Latinos move up, from picking in fields to running the farm
08/16/2014 6:20 PM
08/16/2014 6:22 PM
When he was 15, an immigration raid at a Japanese flower nursery turned Arturo Flores’ life around.
The owners needed a new group of workers to replace the ones removed by immigration officials, and Flores landed a job cutting flowers. He slowly worked his way up to packaging and delivering them. In the mid-1980s, he got a call from two businessmen looking to start their own cut-flower business. They asked him to manage deliveries and distribution.
Today Flores, 50, is the president of Central California Flower Growers in Watsonville, a distributor in Santa Cruz County that sells more than 100 varieties of flowers and other plants.
Farming businesses in the United States are still dominated by whites, but Flores (whose last name means “flowers” in English) is one of a growing number of Latinos who own or operate farms in the country.
While the overall number of farms in the United States decreased by 4 percent from 2007 to 2012, the number of farms run by Hispanics increased by 21 percent to 67,000 from 55,570, according to data released in May from the government’s 2012 census of agriculture.
The numbers signaled a small but consistent pattern of growth in agribusiness among Latinos, many of whom have gone from working in the fields to sitting in the head offices.
Many, like Flores, emigrated from Mexico in the 1970s and ’80s and worked their way up from picking produce to managing the business.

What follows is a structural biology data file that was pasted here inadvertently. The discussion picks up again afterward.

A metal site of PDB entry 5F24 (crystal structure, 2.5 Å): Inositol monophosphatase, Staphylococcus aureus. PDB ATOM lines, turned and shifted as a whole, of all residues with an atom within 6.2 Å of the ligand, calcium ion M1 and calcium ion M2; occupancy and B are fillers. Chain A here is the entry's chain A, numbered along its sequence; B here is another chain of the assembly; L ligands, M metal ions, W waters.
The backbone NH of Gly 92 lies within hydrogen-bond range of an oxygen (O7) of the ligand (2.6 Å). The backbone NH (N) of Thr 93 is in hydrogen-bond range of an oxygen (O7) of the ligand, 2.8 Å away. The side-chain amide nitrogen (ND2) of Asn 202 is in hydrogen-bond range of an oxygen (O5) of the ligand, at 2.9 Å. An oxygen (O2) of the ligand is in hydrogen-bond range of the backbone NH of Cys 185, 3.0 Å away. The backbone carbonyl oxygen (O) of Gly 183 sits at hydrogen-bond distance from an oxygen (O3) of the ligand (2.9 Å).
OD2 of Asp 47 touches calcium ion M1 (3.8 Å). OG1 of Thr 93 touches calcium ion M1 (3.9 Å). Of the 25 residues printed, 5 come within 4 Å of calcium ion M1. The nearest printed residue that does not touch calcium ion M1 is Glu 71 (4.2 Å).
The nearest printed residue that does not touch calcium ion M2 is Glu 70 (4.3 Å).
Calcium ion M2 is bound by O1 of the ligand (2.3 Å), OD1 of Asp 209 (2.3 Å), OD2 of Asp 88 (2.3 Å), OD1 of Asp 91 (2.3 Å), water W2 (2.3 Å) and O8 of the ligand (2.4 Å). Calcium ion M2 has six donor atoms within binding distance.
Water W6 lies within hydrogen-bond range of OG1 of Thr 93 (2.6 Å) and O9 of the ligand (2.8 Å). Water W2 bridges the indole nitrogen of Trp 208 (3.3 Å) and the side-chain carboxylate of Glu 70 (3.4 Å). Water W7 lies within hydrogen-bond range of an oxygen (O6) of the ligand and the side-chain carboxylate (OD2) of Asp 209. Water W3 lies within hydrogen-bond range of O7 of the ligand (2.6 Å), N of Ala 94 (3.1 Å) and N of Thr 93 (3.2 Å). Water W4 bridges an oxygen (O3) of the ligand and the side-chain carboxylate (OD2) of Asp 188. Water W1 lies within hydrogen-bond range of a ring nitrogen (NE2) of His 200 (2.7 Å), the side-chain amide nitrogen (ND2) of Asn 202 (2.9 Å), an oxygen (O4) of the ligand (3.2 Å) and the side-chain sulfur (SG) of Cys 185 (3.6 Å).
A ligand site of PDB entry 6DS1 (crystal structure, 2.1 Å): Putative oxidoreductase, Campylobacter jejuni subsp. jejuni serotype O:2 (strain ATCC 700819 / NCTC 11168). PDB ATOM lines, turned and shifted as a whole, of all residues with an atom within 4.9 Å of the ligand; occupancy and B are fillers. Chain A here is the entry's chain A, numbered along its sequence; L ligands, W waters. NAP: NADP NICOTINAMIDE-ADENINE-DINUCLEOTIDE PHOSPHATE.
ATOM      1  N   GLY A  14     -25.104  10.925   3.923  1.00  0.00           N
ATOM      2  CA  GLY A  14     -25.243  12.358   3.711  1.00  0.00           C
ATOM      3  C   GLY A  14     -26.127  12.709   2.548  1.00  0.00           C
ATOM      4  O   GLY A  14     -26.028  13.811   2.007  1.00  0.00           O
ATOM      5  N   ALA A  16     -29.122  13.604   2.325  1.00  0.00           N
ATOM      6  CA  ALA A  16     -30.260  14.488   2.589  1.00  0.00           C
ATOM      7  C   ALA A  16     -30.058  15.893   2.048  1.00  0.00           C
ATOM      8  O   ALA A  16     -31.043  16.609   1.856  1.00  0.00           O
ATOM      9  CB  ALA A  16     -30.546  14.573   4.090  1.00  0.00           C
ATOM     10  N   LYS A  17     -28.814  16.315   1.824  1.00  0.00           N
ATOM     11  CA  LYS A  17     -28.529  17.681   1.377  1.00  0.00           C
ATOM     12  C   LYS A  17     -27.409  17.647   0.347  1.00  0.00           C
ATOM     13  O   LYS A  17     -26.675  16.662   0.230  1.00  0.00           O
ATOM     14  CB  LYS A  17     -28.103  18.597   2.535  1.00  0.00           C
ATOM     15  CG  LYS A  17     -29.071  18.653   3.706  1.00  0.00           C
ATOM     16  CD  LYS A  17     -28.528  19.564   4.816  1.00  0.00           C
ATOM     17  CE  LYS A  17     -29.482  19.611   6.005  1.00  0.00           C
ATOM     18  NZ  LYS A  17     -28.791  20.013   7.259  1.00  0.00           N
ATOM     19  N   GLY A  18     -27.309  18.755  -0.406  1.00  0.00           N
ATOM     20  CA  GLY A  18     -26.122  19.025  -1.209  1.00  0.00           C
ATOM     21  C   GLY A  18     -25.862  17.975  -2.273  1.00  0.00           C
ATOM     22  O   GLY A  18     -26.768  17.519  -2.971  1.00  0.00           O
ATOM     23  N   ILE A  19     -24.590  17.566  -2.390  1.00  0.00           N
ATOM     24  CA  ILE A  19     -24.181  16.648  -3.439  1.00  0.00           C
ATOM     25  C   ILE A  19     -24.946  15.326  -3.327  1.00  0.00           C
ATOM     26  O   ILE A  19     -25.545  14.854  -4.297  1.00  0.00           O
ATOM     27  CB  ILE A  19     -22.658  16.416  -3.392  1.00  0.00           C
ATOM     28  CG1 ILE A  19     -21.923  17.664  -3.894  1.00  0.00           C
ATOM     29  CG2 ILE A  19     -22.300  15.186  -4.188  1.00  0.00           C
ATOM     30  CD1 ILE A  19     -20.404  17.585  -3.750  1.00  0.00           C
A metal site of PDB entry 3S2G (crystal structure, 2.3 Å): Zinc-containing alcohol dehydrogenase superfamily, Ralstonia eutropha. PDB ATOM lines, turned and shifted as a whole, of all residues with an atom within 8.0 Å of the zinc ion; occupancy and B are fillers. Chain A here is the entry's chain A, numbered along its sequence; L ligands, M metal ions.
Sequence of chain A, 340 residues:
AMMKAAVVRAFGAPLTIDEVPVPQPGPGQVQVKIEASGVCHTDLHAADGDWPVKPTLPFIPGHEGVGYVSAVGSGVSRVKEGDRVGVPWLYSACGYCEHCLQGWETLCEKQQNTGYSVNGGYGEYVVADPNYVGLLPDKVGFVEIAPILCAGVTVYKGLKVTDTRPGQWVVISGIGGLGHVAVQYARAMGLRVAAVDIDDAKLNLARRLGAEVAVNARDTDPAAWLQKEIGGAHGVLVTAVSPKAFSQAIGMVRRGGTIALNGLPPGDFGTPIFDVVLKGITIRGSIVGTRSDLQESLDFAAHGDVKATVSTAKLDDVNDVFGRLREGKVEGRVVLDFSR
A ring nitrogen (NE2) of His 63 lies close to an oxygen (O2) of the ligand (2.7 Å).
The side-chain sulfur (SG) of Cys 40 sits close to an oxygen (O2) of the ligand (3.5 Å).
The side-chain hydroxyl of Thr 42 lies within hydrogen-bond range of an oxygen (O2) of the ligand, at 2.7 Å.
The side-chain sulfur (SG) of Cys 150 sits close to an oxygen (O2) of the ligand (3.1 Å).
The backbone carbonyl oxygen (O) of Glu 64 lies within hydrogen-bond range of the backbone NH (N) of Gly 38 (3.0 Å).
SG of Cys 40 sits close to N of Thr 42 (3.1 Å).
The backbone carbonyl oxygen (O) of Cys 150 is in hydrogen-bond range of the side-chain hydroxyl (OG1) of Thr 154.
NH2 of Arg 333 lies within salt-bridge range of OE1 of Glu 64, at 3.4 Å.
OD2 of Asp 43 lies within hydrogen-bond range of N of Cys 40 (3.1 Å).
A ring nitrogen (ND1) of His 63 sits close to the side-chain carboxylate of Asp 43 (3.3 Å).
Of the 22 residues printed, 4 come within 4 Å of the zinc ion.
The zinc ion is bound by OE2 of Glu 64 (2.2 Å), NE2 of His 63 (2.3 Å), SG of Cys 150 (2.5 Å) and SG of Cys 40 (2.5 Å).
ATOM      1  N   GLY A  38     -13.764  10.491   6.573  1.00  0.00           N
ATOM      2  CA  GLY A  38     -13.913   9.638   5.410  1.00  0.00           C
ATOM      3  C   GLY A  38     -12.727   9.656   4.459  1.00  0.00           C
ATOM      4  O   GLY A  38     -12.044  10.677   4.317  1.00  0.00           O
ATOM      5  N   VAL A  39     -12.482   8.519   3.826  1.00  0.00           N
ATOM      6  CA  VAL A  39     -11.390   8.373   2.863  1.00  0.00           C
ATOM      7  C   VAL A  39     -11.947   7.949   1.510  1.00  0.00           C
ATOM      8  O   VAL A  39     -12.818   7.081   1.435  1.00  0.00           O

They have classic American bootstrap stories of grit, determination and a little bit of luck. Some own the land they till while others rent. Many employ Mexicans whose language and job duties they understand intimately.
The majority of Hispanic-owned agricultural businesses are family-run. Jose Fernandez, the president of Fernandez Brothers, a strawberry grower for Naturipe Farms in Salinas, expects his 19-year-old son to go into the business.
Some of the younger second- or third-generation Hispanics entering the industry have advanced degrees in agriculture or business.
“First-generation farmworkers have worked their way up in terms of responsibility, and now we see many of their children going on to have the opportunity to pursue higher education,” said Charles Boyer, the dean of the Jordan College of Agricultural Sciences and Technology at California State University, Fresno. “These people are increasingly seeing that agriculture has a very wide window of opportunity from the business side to the quality-control side to the science side.”
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